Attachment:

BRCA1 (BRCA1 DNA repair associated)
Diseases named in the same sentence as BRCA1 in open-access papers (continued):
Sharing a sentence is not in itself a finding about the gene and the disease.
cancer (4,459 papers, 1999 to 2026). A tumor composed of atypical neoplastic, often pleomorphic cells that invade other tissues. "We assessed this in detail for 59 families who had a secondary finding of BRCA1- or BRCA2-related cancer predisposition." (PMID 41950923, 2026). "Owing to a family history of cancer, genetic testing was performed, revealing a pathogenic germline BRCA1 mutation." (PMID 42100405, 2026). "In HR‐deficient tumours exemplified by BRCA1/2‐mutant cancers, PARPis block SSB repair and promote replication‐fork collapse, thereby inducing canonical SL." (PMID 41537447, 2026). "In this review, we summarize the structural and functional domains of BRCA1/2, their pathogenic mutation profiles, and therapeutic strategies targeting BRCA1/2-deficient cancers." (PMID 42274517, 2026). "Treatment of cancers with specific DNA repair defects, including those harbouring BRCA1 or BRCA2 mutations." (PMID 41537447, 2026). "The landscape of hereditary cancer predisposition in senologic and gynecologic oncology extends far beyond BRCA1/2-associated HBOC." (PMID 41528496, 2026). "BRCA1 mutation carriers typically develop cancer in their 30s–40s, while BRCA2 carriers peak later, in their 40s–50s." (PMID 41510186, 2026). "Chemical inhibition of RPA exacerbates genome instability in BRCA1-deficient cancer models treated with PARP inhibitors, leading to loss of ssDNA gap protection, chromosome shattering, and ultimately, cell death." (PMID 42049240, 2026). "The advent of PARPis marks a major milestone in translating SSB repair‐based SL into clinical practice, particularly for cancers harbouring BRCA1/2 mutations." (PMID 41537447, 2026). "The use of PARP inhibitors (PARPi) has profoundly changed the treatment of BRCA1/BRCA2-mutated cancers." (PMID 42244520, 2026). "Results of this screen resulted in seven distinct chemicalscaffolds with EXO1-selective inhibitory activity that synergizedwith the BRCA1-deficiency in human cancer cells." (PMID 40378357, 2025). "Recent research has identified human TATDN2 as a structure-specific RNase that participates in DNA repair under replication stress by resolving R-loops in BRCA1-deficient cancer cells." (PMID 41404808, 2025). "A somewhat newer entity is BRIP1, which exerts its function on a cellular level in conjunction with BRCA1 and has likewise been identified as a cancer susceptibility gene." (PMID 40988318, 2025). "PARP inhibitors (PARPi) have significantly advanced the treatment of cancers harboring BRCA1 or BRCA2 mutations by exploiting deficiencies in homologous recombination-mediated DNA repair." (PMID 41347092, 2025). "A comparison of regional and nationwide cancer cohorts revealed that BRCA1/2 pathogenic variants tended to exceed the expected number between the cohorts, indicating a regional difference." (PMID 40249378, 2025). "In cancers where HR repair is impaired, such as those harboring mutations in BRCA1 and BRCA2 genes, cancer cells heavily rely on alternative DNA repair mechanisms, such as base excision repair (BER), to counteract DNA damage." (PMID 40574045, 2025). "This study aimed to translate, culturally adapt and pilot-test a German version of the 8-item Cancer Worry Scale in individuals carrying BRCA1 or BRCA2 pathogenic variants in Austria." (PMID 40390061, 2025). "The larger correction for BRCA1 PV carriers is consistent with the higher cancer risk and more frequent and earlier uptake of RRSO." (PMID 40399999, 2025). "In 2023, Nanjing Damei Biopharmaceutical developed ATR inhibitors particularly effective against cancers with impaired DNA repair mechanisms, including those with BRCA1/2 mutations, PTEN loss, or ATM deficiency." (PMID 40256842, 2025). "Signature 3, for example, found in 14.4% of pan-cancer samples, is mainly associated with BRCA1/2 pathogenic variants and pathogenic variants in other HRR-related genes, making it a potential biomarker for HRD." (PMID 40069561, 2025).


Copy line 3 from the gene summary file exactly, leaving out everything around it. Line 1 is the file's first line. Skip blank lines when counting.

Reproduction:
Sharing a sentence is not in itself a finding about the gene and the disease.